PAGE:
%here are man obvious similarities in form and function across these three mobile phones! %he some(hat repetitive nature of each anal sis ma$es this patentl clear! All sho( the same iconic features that are part of the telephone tradition5 the are all similar in colour) the all have earpieces) aerials) screens) and $e pads) (hich are organised in the same sort of configurations! Also) the all e&hibit inde&ical features of remar$able sameness! %he all have pointing forms) ring tones and graphical features that perform the same inde&ical functions) even although their form might var from phone to phone! Lastl ) the s mbolic features of all three phones are again remar$abl similar! %he all e&hibit evidence of similar s mbols in both the screen elements that displa menu choices and information) as (ell as in the buttons of the $e pad!

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9hile the similarities bet(een these phones identif the presence of icons) indices and s mbols) in the interface) it is in the differences bet(een the signifiers and arrangement of signifiers of these three phones that semiotic anal sis comes into its o(n! ,or e&ample) (here one phone signifies its navigational elements (ith a large central button containing four arro(s) the other t(o have onl an up and do(n navigational signification! %he arro(s used to represent these functions also var (hile the function remains the same! Similarl ) the organi.ation of these elements varies from phone to phone (hile functionalit and meaning are maintained! Some signs indicate the same meanings across phones (hile having a different s ntactic structure or position! 1ere (e have found evidence not onl of icons) indices and s mbols but also of the arrangement of signs into concurrent s ntagmatic

relationships that var slightl from phone to phone! %his is also e&hibited on the screens (here batter life and signal strength are displa ed in similar (a s across the phones but occup completel different areas of the screen! In short) the organisation of phone elements) those that follo( a traditional pattern and those that var from phone to phone e&hibit evidence of (hat *co identified as =rhetorical forms -*co) 46D;0 1o(ever) this particular anal sis techni'ue does nothing to engage (ith the problem of interactivit ! It stops short at uncovering the structure and meaning of interface elements and does nothing to articulate ho( meaning unfolds as users interact (ith the phone! 9hile this techni'ue could be e&tended to anal se the signs in each screen during interaction) there is no structure to the approach b (hich to do so) as the techni'ue focuses on identif ing sign t pes rather than configurations of signs!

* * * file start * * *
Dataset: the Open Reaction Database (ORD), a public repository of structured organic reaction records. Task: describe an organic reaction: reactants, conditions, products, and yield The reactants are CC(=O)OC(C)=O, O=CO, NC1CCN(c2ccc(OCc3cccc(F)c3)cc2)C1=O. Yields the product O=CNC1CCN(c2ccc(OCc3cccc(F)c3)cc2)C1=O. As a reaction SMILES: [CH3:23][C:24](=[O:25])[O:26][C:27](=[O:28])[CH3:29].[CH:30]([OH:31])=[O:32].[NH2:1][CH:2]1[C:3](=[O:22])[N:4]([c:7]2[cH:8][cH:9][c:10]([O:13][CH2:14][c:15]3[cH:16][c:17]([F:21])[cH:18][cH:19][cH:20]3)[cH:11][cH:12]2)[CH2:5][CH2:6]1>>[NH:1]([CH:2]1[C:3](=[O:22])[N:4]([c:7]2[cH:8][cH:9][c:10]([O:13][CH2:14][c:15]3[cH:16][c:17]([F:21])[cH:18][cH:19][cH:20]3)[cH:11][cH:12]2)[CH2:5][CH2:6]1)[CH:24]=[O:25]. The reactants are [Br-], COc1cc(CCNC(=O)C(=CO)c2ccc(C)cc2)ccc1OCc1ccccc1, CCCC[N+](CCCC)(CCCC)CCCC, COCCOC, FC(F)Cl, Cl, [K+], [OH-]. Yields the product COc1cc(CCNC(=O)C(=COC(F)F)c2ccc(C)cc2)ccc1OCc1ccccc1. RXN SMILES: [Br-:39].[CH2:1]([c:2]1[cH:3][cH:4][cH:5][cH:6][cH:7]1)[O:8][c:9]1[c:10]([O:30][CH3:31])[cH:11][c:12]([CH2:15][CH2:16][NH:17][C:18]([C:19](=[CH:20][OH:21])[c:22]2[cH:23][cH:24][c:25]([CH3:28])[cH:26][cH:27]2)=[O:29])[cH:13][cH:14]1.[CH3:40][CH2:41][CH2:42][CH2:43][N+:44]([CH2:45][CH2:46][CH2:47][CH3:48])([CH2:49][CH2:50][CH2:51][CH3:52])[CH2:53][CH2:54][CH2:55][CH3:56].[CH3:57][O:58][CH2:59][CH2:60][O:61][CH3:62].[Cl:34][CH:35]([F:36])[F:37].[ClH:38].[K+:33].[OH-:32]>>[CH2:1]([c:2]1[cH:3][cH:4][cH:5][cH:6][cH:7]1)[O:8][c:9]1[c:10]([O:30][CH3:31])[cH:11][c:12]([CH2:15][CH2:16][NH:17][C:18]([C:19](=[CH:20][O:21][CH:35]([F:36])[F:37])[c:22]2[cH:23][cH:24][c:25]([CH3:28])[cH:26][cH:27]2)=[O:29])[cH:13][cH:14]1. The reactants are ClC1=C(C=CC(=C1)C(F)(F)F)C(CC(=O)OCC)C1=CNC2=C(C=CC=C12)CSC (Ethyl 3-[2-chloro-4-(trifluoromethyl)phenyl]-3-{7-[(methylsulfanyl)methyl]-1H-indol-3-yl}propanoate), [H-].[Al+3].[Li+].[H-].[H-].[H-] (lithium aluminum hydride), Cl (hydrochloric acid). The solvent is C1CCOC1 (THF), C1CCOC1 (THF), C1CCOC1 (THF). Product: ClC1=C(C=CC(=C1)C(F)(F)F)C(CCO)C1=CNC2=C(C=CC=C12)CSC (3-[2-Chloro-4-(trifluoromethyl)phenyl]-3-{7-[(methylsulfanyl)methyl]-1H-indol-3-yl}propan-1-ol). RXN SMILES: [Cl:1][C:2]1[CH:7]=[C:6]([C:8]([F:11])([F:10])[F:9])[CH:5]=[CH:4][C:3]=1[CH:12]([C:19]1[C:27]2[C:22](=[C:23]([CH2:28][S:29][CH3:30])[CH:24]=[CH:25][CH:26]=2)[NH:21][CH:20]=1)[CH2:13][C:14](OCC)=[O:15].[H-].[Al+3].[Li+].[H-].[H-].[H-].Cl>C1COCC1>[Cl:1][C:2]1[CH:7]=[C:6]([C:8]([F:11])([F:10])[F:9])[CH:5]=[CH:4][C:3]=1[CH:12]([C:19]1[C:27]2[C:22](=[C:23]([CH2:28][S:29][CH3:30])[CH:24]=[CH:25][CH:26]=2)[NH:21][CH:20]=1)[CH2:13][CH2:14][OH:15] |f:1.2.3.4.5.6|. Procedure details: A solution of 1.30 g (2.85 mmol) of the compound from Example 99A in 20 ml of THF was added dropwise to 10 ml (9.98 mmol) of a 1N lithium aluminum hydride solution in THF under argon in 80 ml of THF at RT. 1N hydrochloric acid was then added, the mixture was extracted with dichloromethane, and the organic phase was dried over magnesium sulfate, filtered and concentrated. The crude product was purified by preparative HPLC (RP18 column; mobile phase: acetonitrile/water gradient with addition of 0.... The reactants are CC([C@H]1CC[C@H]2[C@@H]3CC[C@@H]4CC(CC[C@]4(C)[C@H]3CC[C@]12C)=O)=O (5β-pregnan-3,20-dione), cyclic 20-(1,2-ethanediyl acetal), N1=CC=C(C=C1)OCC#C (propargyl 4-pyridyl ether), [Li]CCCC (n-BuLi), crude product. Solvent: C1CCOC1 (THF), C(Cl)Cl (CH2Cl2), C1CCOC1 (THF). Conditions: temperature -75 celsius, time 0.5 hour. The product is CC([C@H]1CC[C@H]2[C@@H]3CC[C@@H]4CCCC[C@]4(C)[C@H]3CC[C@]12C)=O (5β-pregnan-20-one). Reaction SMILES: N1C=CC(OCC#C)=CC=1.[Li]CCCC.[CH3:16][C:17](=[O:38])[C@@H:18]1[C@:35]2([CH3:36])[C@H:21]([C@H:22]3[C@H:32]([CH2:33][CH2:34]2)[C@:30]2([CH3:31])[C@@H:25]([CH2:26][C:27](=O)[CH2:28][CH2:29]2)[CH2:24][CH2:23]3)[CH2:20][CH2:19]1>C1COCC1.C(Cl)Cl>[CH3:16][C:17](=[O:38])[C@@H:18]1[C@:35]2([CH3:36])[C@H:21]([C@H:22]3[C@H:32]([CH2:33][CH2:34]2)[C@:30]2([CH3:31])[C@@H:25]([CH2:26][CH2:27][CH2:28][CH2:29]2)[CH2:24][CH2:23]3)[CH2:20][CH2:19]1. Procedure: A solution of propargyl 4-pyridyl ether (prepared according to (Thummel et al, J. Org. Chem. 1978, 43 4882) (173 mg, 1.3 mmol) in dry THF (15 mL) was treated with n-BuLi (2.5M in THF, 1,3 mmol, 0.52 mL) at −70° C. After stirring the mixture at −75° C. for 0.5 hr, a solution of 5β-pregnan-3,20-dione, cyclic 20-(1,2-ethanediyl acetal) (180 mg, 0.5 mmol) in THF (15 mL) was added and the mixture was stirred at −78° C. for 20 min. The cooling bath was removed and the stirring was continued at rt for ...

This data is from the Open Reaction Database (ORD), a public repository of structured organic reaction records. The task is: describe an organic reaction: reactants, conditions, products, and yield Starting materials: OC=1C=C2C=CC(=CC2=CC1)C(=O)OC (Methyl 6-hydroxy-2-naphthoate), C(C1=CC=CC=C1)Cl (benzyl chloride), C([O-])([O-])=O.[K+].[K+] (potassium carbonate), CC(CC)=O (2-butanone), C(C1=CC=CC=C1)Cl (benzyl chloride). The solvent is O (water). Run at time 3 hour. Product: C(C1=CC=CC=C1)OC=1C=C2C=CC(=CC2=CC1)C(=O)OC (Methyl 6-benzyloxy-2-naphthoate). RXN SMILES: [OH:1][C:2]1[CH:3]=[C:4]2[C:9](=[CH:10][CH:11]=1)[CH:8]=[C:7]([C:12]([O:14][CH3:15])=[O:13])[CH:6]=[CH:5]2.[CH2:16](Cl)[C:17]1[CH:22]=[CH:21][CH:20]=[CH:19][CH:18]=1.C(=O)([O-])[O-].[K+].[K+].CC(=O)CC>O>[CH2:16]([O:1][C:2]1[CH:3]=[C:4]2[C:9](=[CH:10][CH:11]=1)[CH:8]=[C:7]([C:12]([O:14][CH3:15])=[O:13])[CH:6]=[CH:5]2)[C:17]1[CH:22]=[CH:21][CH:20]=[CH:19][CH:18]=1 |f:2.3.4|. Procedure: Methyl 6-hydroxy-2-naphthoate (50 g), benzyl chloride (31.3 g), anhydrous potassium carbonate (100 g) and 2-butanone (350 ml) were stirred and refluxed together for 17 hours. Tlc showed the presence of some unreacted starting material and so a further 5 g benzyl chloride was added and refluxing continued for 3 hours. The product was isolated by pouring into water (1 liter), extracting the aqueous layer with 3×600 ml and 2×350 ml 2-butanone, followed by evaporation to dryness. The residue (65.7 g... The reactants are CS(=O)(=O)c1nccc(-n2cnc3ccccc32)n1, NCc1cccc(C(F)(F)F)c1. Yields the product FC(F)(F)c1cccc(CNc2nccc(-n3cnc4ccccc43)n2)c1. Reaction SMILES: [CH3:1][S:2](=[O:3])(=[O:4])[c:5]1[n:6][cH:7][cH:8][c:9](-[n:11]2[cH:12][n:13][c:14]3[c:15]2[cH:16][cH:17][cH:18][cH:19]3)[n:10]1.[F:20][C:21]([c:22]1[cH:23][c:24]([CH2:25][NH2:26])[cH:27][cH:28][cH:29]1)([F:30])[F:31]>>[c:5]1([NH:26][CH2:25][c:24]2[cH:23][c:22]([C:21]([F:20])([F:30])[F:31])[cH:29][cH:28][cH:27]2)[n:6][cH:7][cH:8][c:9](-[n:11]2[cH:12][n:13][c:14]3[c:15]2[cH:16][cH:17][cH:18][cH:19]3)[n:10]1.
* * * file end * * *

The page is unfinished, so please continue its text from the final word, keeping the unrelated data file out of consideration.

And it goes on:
+isual Semiotics

In Reading Images -+ress / van Leeu(en) 466;0 ?unther +ress and %heo van Leeu(en concern themselves primaril (ith the tas$ of isolating and defining the different methods of construction used in image ma$ing that allo( meaning to be conve ed! %heir in>depth stud of all $inds of images leads them a(a from traditional semiotic evaluation) in the sense of procuring meaning through the relationships bet(een the various signifiers in an image and into a deeper concern (ith the s ntactic construction) or grammar) of images as a (hole! Eisual grammar considers the composition of spatial s ntagms (ith regard to the =informational value of the positioning of elements (ithin an image! ,rom a particularl 9estern perspective) +ress and van Leeu(en propose that the =left side of an image is the =?iven side5 the alread $no(n side5 the start of an idea) as in the headline or opening paragraphs of a maga.ine article for e&ample! %he right side is the =Ne( side) often a photograph) in the case of maga.ines! It usuall demands attention or is problematic in some (a ! %he left to right direction of reading also forms some $ind of narrative that is lin$ed to se'uential s ntagms in a (a ! Obviousl ) this does not appl in cultures (here signs and s mbols are arranged to be read up and do(n or from the bac$ of a boo$ to the front as in Chinese or other Asian cultures! ,or +ress and van Leeu(en) aspects of images that are spatiall organised in the top section of images are considered to be =ideal =good or =(hole) (hile elements that are in the lo(er sections of images are considered to be =Jeal) =Base or generall more do(n to earth! %his is particularl true of paintings that contain religious motifs! ,inall ) (hen a pictorial element is presented in the centre of an image) it is presented as a nucleus of information around (hich all other elements become marginali.ed) subservient or dependent! %hese ideas are closel related to notions about embodied understanding that La$off and Kohnson define in their (or$ on metaphor theor -La$off / Kohnson) 46D3) 46660 (here the consider orientation